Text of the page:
On April 16, 2019, Governor Bryant signed the “Mississippi Guardianship and Conservatorship Act” into law. The new law–also known as the “GAP Act” (for “guard and protect”)–substantially revises Mississippi’s guardianship and conservatorship laws, which had not been substantially changed in more than 30 years. The old laws lacked provisions for oversight, monitoring, and accountability. There were also incidents of fraud and abuse of vulnerable people.
The GAP Act is the result of over 2-years of intensive study by the 26-member “Mississippi Commission on Guardianship and Conservatorship” (the “Commission”). The Commission which was established by the Mississippi Supreme Court on April 13, 2017. The Commission was charged with developing recommendations to improve the way the courts protect children, vulnerable adults, and estates. The Commission was co-chaired by Justice Beam and Mississippi Judicial College Executive Director Randy Pierce and had some 26 participating members.
The Commission made recommendations to create a clear and workable statutory framework, modern and enforceable reporting requirements, comprehensive court monitoring procedures, state-driven accountability measures, protection of the ward’s fundamental rights, and transparency from all parties.
The GAP Act creates a comprehensive body of law that is supposed to:
- distinguish guardian of the person from conservator of the estate;
- clarify the role of a guardian/conservator in a ward’s life;
- specify the basis for the appointment of a guardian/conservator through improved medical evaluation forms;
- encourage individualized planning and use of the least restrictive alternative;
- create accountability between the guardian/conservator and the courts to prevent fraud and abuse;
- inform ward of procedural and substantive rights at hearings and ensure due process through the protection of the ward’s person and assets;
- create a guardian/conservator plan for use throughout the appointment, with the court able to adjust the plan at its discretion;
- monitor each ward’s plan, and track inventories and accountings through Mississippi Electronic Courts (MEC);
- establish an avenue for required well-being reports.
The new GAP Act defines a guardian as “a person appointed by the court to make decisions with respect to the personal affairs of the ward.” A “conservator,” on the other hand, is defined as “a person appointed by a court to make decisions with respect to the property or financial affairs of a ward.” These definitions make it clear that under the Gap Act a guardian does not have any power to deal with the real property of a ward. Only a conservator has the power to deal with the real property of a ward, and then only to the extent expressly set out in a court order.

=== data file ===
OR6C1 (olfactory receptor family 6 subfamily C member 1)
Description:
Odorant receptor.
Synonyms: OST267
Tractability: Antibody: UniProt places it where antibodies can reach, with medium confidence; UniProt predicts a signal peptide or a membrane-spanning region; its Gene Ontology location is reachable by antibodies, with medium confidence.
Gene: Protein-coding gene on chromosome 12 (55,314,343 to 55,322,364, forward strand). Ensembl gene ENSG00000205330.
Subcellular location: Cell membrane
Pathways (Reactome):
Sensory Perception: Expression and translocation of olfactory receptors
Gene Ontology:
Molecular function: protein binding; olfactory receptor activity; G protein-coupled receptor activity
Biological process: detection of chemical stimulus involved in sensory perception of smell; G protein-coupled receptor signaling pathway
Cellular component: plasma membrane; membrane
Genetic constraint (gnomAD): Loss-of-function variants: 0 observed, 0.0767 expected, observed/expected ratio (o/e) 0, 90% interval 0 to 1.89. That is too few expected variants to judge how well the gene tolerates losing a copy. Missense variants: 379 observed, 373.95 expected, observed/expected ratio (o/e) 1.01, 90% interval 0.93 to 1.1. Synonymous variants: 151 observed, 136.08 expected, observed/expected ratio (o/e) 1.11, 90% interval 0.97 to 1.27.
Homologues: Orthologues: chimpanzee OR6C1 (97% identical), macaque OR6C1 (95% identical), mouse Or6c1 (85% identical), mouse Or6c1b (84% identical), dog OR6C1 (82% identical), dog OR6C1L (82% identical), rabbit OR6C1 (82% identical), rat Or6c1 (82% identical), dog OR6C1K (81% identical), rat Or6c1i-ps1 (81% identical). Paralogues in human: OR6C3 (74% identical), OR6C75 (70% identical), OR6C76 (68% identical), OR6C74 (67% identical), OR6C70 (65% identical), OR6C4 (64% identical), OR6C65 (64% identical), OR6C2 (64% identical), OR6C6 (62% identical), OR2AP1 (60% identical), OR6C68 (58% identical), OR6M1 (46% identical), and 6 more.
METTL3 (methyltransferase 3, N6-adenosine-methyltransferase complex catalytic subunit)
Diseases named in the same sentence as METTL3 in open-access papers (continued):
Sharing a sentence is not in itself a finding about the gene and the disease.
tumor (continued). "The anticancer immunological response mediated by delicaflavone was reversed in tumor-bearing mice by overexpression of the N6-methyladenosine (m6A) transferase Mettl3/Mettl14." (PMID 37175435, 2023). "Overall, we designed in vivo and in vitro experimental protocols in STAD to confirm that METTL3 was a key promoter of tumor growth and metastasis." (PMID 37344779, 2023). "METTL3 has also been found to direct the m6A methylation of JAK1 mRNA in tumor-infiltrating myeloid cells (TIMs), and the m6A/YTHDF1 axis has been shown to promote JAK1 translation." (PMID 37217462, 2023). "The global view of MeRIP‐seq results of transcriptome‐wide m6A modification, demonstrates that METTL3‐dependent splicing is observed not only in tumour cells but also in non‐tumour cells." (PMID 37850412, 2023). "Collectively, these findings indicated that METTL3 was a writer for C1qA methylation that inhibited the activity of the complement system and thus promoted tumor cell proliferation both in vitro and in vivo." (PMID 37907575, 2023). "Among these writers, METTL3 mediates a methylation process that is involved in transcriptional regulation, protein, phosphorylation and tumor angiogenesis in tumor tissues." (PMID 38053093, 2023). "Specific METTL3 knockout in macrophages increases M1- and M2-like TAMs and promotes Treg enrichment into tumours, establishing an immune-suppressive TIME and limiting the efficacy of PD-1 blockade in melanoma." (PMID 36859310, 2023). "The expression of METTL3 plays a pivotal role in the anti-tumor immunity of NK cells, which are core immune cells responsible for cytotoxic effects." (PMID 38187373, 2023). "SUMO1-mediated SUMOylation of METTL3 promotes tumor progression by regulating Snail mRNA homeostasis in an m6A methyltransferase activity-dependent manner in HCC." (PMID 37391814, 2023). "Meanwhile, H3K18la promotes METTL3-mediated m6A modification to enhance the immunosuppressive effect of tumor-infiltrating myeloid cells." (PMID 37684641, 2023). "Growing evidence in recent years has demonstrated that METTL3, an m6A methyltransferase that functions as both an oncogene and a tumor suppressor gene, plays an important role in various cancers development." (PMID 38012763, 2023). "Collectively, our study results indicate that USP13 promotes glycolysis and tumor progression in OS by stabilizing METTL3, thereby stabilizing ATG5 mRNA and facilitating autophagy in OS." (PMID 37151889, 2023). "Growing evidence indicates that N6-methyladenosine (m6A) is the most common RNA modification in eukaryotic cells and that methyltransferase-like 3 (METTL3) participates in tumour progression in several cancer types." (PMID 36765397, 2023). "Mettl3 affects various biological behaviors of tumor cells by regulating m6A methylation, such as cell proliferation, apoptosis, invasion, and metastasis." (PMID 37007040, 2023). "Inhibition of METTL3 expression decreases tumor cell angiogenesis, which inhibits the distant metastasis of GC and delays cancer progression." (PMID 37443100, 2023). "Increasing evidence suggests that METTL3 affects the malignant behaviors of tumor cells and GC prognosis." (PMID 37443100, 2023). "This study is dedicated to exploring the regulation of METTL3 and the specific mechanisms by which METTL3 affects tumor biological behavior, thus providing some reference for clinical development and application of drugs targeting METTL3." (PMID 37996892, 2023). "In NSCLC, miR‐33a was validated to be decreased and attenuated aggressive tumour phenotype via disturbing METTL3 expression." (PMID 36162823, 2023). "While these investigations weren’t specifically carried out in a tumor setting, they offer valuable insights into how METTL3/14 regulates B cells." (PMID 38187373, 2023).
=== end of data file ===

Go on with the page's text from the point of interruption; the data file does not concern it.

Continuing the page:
Under the Gap Act, a conservatorship terminates in any of the following circumstances:
- when a minor ward dies;
- when a minor ward becomes an adult (reaches age 21) or becomes emancipated;
- when a court determines that the basis for appointment no longer exists, termination would be in the best interest of the ward, or for other good cause; or
- when the conservator is removed by the court or a conservator’s petition to resign is approved by the court.
The GAP Act also provides that if a conservator has been appointed in another state, and a petition for conservatorship is not pending in Mississippi, then the foreign conservator, after giving notice to the appointing court, may register the conservatorship in Mississippi by filing certified copies of (1) the order of conservatorship, (2) letters of conservatorship, and (3) any bond or other asset-protection arrangement required by the appointing court, as a foreign judgment in the county in which real property belonging to the individual is located.
The GAP Act goes into effect on January 1, 2020.
To learn more, read the 2019 Senate Bill 2828 or learn more about the GAP Act’s making: http://billstatus.ls.state.ms.us/2019/pdf/history/SB/SB2828.xml.
NOTE: The Lauderdale County Bar Association is planning a GAP ACT CLE for November 8, 2019, in Meridian, MS. For more details, please contact Aa’Keela Hudnall, current President of the Association (by email at email@example.com or by phone at 601-693-2393).
Also note that the GAP Act appears to be based, at least in part, on the Uniform Guardianship and Protective Proceedings Act (“UGCOPAA”), promulgated by the Uniform Law Commission. For more background information on the UGCOPAA visit the ULC or check out the ULC’s introduction video to UGCOPAA: